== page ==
"Throughout the last few years, we have seen some exciting developments in the commercial vehicle industry that have pushed the boundaries of innovation", Quinn said.
Whereas the 2017 CES was underscored by a heavy focus on smart home automation, this year's edition of the event will likely place more attention to the emerging fields of virtual reality and artificial intelligence. Smart speaker sales in the USA rose sharply to almost 25 million in 2017, with close to 11 million purchased during the holiday season.
Even within my first six hours of being in Vegas, I saw AI assistants (like Google and Amazon Alexa) packed into what are normally boring household items like smoke alarms, bathroom mirrors, and shower heads.
So, why is Google focusing on its AI assistant in such a big way at CES 2018? However, Kohler says it will also offer connected bathroom products featuring Google Assistant and Apple HomeKit technologies in the future - an implicit nod to the fact that the competition in the voice technology and smart home market is still wide open.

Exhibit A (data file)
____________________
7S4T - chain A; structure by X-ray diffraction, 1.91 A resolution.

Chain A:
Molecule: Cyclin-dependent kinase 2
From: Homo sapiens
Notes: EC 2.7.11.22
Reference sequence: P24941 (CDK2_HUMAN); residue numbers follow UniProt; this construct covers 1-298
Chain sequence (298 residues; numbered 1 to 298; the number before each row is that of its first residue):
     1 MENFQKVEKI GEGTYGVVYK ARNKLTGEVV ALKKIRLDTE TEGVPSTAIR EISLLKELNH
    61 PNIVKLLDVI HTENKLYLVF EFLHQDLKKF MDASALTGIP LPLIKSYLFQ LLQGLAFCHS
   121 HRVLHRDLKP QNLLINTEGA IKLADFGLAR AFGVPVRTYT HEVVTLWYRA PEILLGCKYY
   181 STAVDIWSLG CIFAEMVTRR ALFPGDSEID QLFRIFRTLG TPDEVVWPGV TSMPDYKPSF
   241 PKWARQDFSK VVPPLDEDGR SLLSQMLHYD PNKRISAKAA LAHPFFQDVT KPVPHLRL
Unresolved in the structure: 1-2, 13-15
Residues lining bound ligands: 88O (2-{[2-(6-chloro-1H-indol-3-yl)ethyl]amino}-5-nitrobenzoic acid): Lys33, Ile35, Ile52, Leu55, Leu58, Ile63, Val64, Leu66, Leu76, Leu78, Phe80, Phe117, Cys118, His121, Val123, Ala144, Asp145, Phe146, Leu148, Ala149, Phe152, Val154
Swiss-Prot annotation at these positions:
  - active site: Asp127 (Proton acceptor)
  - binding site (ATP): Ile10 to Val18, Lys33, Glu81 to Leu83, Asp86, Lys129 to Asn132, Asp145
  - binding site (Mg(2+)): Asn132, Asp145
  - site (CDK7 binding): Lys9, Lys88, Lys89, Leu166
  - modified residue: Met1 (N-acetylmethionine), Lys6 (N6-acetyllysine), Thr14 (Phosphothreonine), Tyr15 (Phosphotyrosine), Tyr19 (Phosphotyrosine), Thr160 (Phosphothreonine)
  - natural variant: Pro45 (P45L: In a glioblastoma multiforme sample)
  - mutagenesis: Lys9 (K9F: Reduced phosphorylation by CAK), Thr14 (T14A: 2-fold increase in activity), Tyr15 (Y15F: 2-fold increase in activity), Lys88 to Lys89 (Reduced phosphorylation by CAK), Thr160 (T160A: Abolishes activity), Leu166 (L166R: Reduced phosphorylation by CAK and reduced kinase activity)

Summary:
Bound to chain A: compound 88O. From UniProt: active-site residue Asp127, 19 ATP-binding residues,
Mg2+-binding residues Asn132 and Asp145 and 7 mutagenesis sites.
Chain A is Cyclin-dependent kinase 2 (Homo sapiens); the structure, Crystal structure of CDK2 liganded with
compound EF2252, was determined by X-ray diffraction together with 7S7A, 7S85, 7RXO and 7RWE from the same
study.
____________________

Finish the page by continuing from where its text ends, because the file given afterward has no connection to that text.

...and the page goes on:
And for Google, it's the flawless opportunity step out from Alexa's shadows and assert its in the smart home space once and for all. The fight against Amazon to dominate voice is probably more crucial to Google than its hardware push. This year, we already know that Amazon is partnering with appliance makers to build Alexa into new products such as microwaves and conventional ovens.
Keeker the smart voice-activated multimedia robot. Keecker
"An important trend will be the shift away from a preoccupation with completely autonomous driving to more emphasis on driver aids".
Expect to see lots of smart home gadgets during the show.
"We expect a broad showcase of electric cars and lots of partnerships between automakers, semiconductors companies like Intel, Nvidia and Qualcomm, content providers and mapping companies". Nothing says "future transportation" like self-driving cars, though, which took to the streets en masse previous year.
Another tech firm incorporating artificial intelligence is HiRide, which will introduce a mountain bike suspension system capable of interpreting road conditions for the goal of providing a smoother ride.
And the same goes for robots, which grab headlines and look cute, but may not be the next mainstream must-have just yet with limited use.
TVs still play a big part of the show, though the energy and excitement in Las Vegas this year is tilted toward smart speakers and intelligent connected devices and the powerful Silicon Valley companies whose technology powers them.
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